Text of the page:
David Cameron urges a No vote from Scotland during news conference
By Marielle Torrefranca and Jeff Sehl
British Prime Minister David Cameron’s news conference got off to a bit of a late start, but judging by the large “Let’s Stick Together” poster hung behind the podium, the message was already clear.
In light of the Scottish independence vote this Thursday, Cameron visited Scotland to campaign for a No vote.
“Let no one fool you that Yes is a positive vision,” said Cameron during his speech. “It’s about dividing people. It’s about closing doors. It’s about making foreigners of our friends and family. That is not an optimistic vision.”
Cameron spoke of consequences of a Yes vote, including the separation of currencies, armed forces and pension plans. He added that border crossing would no longer be as easy, and Scotland would no longer have support from British embassies.
One of Cameron’s main points was that Scotland’s separation from the UK would be a permanent change. He said to his audience that while the current government in place is temporary — including his position — separation is permanent.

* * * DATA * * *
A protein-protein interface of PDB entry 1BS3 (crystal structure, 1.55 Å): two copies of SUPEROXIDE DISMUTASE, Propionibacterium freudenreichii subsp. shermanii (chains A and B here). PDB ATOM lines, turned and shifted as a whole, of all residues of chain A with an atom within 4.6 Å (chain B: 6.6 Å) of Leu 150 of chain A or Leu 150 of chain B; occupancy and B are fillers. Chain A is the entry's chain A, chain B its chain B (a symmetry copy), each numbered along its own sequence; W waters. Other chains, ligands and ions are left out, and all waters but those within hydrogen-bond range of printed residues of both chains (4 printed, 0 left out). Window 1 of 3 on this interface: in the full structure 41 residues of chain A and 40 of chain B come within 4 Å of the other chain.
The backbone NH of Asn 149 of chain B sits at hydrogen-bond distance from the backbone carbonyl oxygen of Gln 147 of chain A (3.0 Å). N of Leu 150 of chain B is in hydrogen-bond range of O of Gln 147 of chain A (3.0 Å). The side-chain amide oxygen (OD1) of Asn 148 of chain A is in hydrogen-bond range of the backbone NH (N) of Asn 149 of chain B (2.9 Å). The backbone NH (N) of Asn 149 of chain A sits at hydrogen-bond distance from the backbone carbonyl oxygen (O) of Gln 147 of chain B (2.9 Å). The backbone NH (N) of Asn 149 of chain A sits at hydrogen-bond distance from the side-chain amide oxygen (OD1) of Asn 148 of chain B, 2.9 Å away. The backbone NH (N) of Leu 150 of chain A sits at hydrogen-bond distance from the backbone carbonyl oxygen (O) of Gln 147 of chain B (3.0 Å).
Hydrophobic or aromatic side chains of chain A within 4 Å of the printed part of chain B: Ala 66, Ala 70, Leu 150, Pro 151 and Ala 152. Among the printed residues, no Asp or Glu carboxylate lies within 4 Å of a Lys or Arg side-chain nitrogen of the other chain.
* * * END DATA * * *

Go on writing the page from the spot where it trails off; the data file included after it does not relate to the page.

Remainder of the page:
Despite Cameron’s many warnings, Dundee, Scotland native Jamie Laing said he would still vote Yes.
“The currency debate is typical scaremongering by the English media [who] are petrified to lose us and our oil,” said Laing, 28. “Scotland can no longer prosper under Tory [or] labour governments. We don’t want to house England’s arsenal of nuclear weapons. We want to be a socialist country and rule ourselves.”
Laing said Cameron’s visit comes too little too late.
“They are at panic stations with the new polls coming out,” he said.
According to the most recent opinion poll on What Scotland Thinks, 49% of poll-takers expressed they were in favour of independence, with 51% against.
With the race this close, Cameron’s message to the Scottish was direct.
“We want you to stay,” said Cameron. “Head, heart and soul — we want you to stay. Please don’t mix up the temporary and the permanent.”